Surprise answer to regulatory squeeze: use more swaps

New rules could push buy-siders towards synthetic strategies

Prime brokers are looking to grow, even though a year ago many were downbeat about prospects for the sector. At that time, the industry expected Basel III and particularly the leverage ratio to cause rate hikes for financing that would hurt hedge fund clients badly.

As reported by in December, that fear has proved justified for some funds, but not for everyone. Credit strategies have suffered but other funds less so.

Some rate hikes have been as high as 100 basis points, say commentators. Certain funds have been ‘sacked' by their brokers, while new launches are finding it hard to secure financing to begin with. But some have been able to avoid increased costs – among them swap-heavy strategies.

Greater use of swaps is favoured because cash assets take up space on bank balance sheets that derivatives don't. Hedge funds used to think they were paying banks for leverage but that is no longer true, says the head of one prime broker. Instead, funds are paying for balance sheet. Total return swaps or contracts-for-difference are less of a burden under the leverage ratio than holding equities, particularly if the swaps can be internalised.

Elsewhere in the financial markets, a few sophisticated pension funds are also finding reasons to embrace synthetic strategies but for different reasons. Again regulation is partly the cause, but this time in the form of the European Market Infrastructure Regulation (Emir).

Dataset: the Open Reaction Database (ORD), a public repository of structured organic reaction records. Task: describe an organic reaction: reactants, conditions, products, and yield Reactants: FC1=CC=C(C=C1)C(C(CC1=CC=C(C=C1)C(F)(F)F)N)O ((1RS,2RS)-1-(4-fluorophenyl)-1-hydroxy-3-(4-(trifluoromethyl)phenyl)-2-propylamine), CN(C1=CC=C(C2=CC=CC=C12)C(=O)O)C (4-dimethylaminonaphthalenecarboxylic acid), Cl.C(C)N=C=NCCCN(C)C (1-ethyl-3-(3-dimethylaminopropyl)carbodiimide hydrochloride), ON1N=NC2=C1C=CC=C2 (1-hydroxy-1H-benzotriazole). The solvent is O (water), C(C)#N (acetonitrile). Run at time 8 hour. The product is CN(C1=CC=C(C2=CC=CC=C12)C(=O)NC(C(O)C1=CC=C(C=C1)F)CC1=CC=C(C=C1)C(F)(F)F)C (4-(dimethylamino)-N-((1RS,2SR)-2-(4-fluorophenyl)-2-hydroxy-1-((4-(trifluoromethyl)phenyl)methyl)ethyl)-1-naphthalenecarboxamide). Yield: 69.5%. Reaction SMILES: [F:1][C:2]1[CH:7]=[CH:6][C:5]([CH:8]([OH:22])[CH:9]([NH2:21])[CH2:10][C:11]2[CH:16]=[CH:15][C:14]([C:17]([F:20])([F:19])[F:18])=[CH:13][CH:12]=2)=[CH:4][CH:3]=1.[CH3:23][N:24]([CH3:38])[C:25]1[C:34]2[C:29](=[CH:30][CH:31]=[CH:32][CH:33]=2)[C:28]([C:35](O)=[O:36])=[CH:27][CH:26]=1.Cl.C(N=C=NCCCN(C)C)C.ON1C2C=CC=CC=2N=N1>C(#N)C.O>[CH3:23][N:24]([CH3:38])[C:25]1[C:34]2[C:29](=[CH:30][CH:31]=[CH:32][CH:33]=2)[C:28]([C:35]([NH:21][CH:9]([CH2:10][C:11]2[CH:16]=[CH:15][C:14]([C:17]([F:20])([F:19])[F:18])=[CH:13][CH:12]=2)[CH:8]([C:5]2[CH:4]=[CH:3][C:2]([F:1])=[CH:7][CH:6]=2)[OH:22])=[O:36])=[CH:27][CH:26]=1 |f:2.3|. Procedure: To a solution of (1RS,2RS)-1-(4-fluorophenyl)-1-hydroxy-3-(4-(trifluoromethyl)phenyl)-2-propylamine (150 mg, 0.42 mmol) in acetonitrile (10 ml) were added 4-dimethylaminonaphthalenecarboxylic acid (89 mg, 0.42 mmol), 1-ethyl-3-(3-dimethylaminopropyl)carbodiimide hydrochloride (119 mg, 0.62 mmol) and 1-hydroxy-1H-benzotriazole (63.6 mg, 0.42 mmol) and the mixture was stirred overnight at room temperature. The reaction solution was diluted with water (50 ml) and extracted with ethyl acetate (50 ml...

Pension funds will have to post cash variation margin on over-the-counter derivatives under the incoming regulation. But they want to avoid holding big cash buffers because doing so drags down their investment yield.

Although using derivatives would seem to contribute to this problem, a counterintuitive approach is to use them more. That way funds are able to hold more cash without giving up yield. So far the approach is limited to a few pension funds. But the idea is talked about more broadly in the sector and by insurers as well.

Basel III and Emir were not conceived to push financial markets firms into heavier use of derivatives. But that seems to be a possible outcome for some.

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